When my husband rings me from work, almost due to clock off from a day or night-shift, it is almost certain he will inform me that he is working a ‘double’ – an overtime shift after his normal shift is about to end, resulting in him working for 24 continuous hours. Last week, these constant overtimes and 24 hour shifts resulted in my husband, Senior Firefighter Brent Wilson, working a total of over 116 hours over 10 days to cover vital shifts at the Invercargill Fire Station. Despite him and many other firefighters who did the same, their trucks were still undermanned on several occasions.
When I first met my husband nearly 20 years ago, a family friend told me that my partner being in the fire-service wasn’t a job, it was a lifestyle; one with a good work-life balance, sufficient pay and equipment, and decent management. However, this lifestyle has gradually turned into one where Brent, and other firefighters across New Zealand, are constantly struggling with broken down trucks, insufficient equipment, poor pay, and understaffing issues leading to constant overtime, all under poor management who refuse to acknowledge any issues.
Frequently absent from home due to constant overtime, sometimes Brent isn’t home for more than 24 hours at a time, or almost a week has ticked by before our daughter’s are able to have a conversation with their dad consisting of much more than “hi” or “bye”.
Brent was diagnosed with Thyroid cancer in April 2021, which was undoubtedly caused by years of exposure to toxins in his occupation. The cancer diagnosis caused countless moments of physical and emotional stress on Brent and I, and our kids. One of these moments being when I sat at his bedside after his major operation in Dunedin, knowing his devotion to his job was almost certainly the cause of this, and wondering if he was going to be ok. The worry was also shared by his friends at work and as if their staff shortages weren’t bad enough, fellow firefighters had to cover Brent being absent from work for 4 months.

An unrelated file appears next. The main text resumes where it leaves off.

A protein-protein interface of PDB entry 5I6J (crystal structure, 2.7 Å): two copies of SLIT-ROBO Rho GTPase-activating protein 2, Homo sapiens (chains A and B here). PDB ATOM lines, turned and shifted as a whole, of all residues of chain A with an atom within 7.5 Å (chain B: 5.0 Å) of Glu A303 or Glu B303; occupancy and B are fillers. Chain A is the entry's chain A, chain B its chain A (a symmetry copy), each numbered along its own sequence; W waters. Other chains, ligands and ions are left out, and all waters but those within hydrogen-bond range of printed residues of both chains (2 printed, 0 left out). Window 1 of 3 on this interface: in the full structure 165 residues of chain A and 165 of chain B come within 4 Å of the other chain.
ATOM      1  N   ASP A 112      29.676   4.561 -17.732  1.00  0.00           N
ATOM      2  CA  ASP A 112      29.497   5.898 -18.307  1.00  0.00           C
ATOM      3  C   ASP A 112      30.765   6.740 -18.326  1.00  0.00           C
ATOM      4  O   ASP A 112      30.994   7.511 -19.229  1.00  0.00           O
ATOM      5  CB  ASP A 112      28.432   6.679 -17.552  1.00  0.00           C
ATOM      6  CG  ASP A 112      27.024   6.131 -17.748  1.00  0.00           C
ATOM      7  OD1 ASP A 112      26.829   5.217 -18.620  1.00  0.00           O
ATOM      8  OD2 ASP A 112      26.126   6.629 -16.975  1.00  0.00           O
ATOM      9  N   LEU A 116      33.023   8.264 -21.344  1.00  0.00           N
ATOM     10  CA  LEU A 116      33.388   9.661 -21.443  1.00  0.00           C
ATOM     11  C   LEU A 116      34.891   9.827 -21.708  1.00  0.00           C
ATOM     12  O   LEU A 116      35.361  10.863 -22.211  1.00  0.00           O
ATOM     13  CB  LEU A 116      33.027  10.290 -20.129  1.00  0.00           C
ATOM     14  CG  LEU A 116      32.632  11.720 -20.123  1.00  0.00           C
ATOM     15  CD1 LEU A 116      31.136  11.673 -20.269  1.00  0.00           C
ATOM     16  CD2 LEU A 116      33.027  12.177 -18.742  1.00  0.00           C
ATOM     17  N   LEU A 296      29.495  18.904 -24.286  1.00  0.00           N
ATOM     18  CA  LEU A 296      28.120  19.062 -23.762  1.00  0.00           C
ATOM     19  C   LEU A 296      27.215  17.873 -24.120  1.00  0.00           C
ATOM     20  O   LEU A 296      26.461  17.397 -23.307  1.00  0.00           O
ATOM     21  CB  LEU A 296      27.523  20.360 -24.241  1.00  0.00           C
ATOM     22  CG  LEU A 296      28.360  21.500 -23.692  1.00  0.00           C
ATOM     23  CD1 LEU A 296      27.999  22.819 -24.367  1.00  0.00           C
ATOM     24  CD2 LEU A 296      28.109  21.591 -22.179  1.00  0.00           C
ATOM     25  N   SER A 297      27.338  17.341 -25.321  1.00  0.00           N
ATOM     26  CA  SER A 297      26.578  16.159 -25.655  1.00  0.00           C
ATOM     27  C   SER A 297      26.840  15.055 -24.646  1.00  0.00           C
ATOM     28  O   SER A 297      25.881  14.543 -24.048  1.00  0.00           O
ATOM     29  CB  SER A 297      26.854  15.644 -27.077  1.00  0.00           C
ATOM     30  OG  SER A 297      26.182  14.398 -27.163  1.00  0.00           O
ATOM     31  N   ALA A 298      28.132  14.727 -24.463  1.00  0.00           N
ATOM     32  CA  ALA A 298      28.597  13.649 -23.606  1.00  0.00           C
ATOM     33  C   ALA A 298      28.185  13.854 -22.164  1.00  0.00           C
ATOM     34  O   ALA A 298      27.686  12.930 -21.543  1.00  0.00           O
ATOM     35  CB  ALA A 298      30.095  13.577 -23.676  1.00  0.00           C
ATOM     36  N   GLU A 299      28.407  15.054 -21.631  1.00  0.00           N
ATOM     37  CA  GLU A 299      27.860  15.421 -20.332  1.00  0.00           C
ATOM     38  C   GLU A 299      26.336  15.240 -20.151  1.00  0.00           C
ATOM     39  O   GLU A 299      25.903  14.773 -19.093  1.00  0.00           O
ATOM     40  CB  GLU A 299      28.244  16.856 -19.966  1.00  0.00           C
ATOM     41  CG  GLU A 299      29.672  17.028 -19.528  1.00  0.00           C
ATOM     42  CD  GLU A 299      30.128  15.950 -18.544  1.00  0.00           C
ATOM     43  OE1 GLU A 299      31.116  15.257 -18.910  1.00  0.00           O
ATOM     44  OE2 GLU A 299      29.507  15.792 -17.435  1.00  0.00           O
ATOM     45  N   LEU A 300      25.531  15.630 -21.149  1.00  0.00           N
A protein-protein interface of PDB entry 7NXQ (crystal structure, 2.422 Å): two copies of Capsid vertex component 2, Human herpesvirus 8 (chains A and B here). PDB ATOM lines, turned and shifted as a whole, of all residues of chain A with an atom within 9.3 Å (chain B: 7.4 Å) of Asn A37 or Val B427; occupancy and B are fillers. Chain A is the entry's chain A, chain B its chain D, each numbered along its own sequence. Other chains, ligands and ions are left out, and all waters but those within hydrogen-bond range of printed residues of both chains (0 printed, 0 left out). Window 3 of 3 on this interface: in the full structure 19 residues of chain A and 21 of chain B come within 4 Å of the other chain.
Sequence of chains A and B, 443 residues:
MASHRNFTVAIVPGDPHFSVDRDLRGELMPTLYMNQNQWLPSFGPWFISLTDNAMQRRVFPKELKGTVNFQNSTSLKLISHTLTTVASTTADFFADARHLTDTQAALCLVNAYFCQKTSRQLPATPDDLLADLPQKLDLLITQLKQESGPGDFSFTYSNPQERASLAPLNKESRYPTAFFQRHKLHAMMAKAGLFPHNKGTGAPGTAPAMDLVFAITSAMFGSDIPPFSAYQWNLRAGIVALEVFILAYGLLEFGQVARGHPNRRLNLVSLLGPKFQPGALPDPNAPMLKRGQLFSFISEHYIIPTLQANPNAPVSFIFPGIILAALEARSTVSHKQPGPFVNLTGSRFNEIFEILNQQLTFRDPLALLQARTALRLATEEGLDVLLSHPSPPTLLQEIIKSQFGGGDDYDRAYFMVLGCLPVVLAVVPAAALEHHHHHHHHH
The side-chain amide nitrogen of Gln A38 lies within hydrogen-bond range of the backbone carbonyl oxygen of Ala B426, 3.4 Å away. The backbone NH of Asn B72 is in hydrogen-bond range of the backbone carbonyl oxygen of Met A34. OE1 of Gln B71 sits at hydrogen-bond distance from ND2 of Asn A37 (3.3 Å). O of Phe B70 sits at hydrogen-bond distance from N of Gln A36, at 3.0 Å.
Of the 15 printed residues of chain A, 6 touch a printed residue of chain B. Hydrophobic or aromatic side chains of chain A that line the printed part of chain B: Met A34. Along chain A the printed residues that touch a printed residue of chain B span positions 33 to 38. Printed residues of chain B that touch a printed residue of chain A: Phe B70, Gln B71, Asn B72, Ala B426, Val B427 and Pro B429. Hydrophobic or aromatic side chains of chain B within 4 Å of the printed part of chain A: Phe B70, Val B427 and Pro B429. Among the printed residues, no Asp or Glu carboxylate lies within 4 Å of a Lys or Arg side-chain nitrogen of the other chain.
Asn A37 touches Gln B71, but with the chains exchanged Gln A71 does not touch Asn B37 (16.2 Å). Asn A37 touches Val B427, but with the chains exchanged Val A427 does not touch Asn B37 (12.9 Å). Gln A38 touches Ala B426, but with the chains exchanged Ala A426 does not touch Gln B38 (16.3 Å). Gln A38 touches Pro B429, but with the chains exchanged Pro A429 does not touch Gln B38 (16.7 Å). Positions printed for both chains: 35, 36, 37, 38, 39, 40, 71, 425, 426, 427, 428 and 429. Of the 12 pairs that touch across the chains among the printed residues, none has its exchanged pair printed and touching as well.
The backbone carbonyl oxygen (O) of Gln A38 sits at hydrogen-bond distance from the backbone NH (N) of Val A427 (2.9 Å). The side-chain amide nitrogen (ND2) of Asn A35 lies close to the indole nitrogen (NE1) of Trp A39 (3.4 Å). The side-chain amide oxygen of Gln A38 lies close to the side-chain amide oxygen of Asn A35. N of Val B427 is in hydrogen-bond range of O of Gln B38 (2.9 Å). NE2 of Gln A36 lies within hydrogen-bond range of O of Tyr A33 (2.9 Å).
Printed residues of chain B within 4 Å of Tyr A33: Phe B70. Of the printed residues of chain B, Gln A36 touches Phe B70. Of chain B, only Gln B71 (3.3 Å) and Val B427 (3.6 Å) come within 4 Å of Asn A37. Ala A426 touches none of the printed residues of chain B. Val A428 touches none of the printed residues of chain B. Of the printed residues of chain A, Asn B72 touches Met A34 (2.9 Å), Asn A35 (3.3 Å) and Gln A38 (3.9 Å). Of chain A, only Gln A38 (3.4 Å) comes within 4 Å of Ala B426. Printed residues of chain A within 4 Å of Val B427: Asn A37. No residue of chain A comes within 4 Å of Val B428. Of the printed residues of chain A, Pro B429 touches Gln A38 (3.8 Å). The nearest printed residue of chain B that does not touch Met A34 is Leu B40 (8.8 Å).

Without constant overtime, the low basic wage created a decent amount of financial stress on us too. And to top it all off, despite the World Health Organization recently confirming that firefighting is carcinogenic, ACC has still declined Brent’s claim for compensation. This means that our stressful battle continues with Brent and the NZPFU Lawyers trying to overturn this decision, not just for him but for the health and wellbeing of his fellow firefighters throughout the country.
Please take the time to have a look at the #firecrisis site so that my husband and his fellow firefighters can continue doing what they love helping people and our communities.